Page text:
Mississippi Delta growers keep rice in the mix
After graduating from Mississippi State University (MSU), Chico and Pete Williams returned to the family farming operation near Hollandale, Miss. Their grandfather, Leo Williams established the farm in the early 1940s and was later joined by his son, Leo Williams, Jr. They were primarily cotton, cattle and soybean farmers at the time.
In the 1970s when the rice allotment opened up, the father-and-son team realized their buckshot land was a good fit for rice. Today, Chico and Pete are third-generation producers at Lakeland Planting Co., growing rice, soybeans and corn. Although the brothers are not growing as much rice as they did in the past, they still feel it’s important to keep rice in their crop mix. Pete generally oversees the day-to-day rice production work, and Chico handles the management and marketing aspects of the operation. The brothers split the responsibilities related to soybeans and corn.
“Our rice is all marketed through Producers Rice Mill pool,” Chico says. “It takes a lot of the pressure off to let them market the crop because they can adjust the basis as needed to get to the right price.”
2014 Production Strategies
This year, Chico and Pete are planting CL152 and one field of Rex to fill out the borders around MSU’s variety trial.
“We like CL152 because of its standability,” Pete says. “It doesn’t lodge. At planting, we will apply Sharpen, Command and Roundup with a RoGator, which has wide booms, then come back with an aerial application on the Clearfield with one shot of Newpath followed by Clearpath at flooding. We also have GPS technology on our hippers and planters to eliminate having to use row markers.”
As for their rice fertility program, Chico and Pete anticipate applying ammonium sulfate and DAP before flush and 200 pounds of urea at flooding. At mid-season, they will come back with another 200 pounds.
Pete says that disease has not been a big problem for them because of the varieties that they plant. They also don’t skimp on any inputs. A preventative fungicide always goes out after mid-season
“We’ve also bought five flow meters and plan to install them this summer to facilitate our water management,” Chico says. “And, from a ‘boots in the field’ standpoint, Bill Killen, our rice consultant, makes a big contribution to our operation. Bill has a lot of experience and, after walking the fields, he tells it like it is. We also get consulting advice from Brian ‘Bozo’ Ward, who checks our soybeans and corn. He has really helped us get our yields up.”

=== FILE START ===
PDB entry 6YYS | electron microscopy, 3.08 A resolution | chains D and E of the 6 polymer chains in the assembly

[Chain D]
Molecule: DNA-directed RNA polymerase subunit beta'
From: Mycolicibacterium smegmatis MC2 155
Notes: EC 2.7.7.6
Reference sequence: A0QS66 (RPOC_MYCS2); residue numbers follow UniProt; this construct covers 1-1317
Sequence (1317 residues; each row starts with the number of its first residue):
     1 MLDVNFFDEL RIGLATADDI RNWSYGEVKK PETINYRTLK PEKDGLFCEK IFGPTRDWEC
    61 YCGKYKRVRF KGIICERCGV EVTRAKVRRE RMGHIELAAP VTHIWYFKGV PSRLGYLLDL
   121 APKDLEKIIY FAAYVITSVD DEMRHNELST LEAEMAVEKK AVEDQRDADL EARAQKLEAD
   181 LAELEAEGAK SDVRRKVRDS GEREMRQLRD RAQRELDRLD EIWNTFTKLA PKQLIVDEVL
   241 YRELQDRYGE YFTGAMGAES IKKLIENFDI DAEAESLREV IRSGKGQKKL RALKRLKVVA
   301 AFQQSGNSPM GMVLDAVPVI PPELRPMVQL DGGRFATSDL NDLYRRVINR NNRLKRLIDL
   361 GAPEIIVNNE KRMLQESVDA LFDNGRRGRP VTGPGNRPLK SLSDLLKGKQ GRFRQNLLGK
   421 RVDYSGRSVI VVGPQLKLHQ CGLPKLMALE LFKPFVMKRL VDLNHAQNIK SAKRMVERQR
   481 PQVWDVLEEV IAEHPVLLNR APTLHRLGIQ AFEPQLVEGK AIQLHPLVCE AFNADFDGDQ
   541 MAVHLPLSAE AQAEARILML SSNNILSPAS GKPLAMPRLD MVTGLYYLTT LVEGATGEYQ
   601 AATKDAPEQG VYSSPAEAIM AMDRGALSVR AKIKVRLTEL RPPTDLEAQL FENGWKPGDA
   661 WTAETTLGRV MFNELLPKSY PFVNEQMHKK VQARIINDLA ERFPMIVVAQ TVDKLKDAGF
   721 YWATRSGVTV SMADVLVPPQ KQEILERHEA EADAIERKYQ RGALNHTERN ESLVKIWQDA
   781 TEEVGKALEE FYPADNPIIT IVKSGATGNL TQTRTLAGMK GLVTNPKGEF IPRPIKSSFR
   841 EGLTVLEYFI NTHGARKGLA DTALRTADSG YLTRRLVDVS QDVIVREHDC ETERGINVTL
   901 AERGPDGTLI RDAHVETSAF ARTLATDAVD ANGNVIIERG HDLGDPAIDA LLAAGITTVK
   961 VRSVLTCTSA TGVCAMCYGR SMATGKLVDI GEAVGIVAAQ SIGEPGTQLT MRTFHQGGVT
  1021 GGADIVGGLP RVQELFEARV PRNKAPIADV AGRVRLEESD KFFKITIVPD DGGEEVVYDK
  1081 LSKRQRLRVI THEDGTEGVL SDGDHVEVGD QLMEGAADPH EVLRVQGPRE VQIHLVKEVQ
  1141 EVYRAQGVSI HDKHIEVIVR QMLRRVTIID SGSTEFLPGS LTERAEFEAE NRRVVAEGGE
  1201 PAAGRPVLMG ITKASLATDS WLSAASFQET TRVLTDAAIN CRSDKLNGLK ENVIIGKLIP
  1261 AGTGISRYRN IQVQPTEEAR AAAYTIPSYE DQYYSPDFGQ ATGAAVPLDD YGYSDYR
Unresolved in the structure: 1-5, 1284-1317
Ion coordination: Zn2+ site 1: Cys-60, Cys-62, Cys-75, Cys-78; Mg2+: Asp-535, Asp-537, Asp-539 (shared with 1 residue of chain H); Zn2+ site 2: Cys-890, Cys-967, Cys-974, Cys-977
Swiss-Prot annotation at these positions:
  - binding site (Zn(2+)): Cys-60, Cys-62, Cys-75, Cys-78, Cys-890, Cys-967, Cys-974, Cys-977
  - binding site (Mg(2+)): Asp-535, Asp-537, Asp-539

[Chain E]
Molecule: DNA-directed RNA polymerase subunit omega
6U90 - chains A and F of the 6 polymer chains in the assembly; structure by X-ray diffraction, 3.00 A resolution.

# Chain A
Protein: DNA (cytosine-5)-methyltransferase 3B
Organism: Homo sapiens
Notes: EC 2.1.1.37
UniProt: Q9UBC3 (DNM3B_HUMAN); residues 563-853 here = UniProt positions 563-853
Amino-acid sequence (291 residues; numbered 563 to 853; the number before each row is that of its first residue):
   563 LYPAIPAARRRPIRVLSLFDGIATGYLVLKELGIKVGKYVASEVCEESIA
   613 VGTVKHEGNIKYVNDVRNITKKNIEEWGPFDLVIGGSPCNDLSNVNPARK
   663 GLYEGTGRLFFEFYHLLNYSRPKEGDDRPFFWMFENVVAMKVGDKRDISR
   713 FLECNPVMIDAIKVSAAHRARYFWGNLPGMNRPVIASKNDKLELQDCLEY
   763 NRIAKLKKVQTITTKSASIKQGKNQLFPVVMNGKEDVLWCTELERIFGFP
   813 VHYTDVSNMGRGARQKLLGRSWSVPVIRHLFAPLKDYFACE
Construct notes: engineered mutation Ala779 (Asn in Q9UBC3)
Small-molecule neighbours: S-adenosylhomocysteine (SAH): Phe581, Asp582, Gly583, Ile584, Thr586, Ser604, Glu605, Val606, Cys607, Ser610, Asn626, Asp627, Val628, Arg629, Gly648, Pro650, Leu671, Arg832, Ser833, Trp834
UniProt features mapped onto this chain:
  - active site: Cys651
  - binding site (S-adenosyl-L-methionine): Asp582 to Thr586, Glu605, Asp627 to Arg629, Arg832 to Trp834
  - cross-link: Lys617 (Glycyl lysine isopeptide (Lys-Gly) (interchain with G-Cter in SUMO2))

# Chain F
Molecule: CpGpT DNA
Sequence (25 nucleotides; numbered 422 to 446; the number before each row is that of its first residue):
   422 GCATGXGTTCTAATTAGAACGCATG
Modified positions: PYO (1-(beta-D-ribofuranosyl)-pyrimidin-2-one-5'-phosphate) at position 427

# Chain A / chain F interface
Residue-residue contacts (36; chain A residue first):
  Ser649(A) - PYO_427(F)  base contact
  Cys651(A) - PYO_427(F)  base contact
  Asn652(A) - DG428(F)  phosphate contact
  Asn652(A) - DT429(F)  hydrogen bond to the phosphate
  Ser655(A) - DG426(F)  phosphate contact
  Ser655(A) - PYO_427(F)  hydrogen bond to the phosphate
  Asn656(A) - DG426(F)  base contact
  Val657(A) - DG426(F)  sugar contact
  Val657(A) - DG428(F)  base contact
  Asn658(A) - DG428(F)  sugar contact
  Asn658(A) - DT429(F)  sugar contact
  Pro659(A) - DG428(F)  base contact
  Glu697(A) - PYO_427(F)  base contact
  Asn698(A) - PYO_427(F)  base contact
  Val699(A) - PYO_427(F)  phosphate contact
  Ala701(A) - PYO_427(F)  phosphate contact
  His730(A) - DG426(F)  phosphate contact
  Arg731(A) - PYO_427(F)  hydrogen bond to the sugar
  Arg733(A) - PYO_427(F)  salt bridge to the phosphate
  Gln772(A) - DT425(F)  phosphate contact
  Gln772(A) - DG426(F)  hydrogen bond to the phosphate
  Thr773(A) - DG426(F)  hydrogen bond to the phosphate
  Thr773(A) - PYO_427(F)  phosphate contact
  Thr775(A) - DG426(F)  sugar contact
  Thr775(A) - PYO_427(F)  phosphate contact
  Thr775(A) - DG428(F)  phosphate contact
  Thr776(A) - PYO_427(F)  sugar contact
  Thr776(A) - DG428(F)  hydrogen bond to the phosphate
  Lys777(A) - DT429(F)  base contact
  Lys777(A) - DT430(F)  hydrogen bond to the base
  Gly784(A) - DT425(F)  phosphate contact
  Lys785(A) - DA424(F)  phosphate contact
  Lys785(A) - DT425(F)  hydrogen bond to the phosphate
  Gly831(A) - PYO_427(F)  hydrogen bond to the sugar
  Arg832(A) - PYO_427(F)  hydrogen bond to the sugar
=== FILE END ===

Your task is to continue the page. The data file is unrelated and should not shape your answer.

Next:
Investments In Efficiency
Like many other farmers in the Mississippi Delta, Chico and Pete purchase polypipe manufactured by Delta Plastics, which is located in Little Rock, to use in watering their soybeans and corn. Not only is Delta Plastics interested in producing a superior product to offer their customers, it also is interested in preserving the environment. Once farmers have finished up the growing season, Delta Plastics provides free, on-farm pickup of used polypipe in the fall and takes it to a recycling plant. The company notes that all tubing must be rolled and tied, and baled tubing also is acceptable.
Another area in which Chico and Pete have put time, effort and capital is in increasing their on-farm grain storage. One of the advantages of having this capability is to eliminate being at the mercy of long lines at the grain elevator during the heat of harvest. Today, Lakeland Planting Co. has an on-farm rice storage and drying capacity of 250,000 bushels (three sets of bins) and a continuous loop system storage capacity of 280,000 bushels for corn and soybeans.
“Although we do have a continuous loop system, we use the augers and circles for our rice because the big bins in the loop system don’t have stir-alls and heaters to dry the rice,” Chico explains. Although rice planting for the 2014 season is running behind the optimal April planting dates, Chico and Pete are hoping that their crop will begin to grow off at a fast pace now that the weather is consistently staying warm.
“We normally begin harvesting in the middle of August, but we probably will be a little late this year,” Pete says. “Hopefully, we will be able to start harvesting at the end of August and still get the rice out in September. At this point, we have to wait to see what the weather does.”